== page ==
The term “surfactant”, as used herein, is meant to mean and include a substance or compound that reduces surface tension when dissolved in water or water solutions, or that reduces interfacial tension between two liquids, or between a liquid and a solid. The term “surfactant” thus includes anionic, nonionic, cationic and/or amphoteric agents.

The composition can be used as a disinfectant, sanitizer, and/or sterilizer. As used herein, the term “disinfect” shall mean the elimination of many or all pathogenic microorganisms on surfaces with the exception of bacterial endospores. As used herein, the term “sanitize” shall mean the reduction of contaminants in the inanimate environment to levels considered safe according to public health ordinance, or that reduces the bacterial population by significant numbers where public health requirements have not been established. An at least 99% reduction in bacterial population within a 24 hour time period is deemed “significant.” As used herein, the term “sterilize” shall mean the complete elimination or destruction of all forms of microbial life and which is authorized under the applicable regulatory laws to make legal claims as a “Sterilant” or to have sterilizing properties or qualities.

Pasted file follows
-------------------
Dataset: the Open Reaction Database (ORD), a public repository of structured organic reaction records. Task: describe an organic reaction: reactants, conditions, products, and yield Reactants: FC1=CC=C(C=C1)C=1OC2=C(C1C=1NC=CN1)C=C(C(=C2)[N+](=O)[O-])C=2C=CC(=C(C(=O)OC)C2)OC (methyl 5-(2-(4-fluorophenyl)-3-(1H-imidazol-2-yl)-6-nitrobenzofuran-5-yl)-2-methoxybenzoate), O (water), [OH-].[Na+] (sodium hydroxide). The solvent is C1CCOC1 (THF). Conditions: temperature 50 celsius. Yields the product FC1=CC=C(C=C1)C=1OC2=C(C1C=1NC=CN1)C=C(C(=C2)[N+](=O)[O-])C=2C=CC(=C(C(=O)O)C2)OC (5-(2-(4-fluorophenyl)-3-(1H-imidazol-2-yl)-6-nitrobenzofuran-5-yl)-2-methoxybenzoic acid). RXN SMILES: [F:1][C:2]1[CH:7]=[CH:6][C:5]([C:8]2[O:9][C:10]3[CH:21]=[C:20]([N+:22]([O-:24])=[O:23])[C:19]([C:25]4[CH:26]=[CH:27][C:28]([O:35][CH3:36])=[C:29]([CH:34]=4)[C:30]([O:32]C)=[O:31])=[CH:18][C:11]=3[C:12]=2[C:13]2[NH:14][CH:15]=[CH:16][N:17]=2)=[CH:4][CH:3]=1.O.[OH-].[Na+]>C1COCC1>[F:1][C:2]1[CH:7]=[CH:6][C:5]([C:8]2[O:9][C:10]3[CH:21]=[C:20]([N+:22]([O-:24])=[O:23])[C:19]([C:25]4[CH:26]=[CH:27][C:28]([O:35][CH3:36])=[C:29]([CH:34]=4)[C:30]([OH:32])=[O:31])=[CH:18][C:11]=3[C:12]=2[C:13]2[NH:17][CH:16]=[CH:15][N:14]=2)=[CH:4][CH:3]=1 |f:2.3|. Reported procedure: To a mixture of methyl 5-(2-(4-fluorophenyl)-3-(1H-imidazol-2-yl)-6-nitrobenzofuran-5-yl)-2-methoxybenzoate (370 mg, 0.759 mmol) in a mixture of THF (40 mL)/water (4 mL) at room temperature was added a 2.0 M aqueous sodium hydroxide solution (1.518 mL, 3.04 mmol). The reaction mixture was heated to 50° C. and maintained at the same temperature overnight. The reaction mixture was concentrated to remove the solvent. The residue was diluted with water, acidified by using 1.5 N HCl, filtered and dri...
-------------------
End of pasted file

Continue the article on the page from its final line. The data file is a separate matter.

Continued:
As used herein, the term “polymer” generally includes, but is not limited to, homopolymers, copolymers, such as for example, block, graft, random and alternating copolymers, terpolymers, etc. and blends and modifications thereof. Furthermore, unless otherwise specifically limited, the term “polymer” shall include all possible geometrical configurations of the molecule. These configurations include, but are not limited to isotactic, syndiotactic and random symmetries.

The term “plastic” is defined herein as any polymeric material that is capable of being shaped or molded, with or without the application of heat. Usually plastics are a homo-polymer or co-polymer that of high molecular weight. Plastics fitting this definition include, but are not limited to, polyolefins, polyesters, nylon, vinyl, acrylic, polycarbonates, polystyrene, and polyurethane.

Dispensing Package

FIG. 1 illustrates a dispensing package 20 employing an actuator 24, a pump assembly 26, and a dip tube 28 installed on a container 22. In this embodiment, the container 22 is transparent and contains a cleaning composition liquid 21.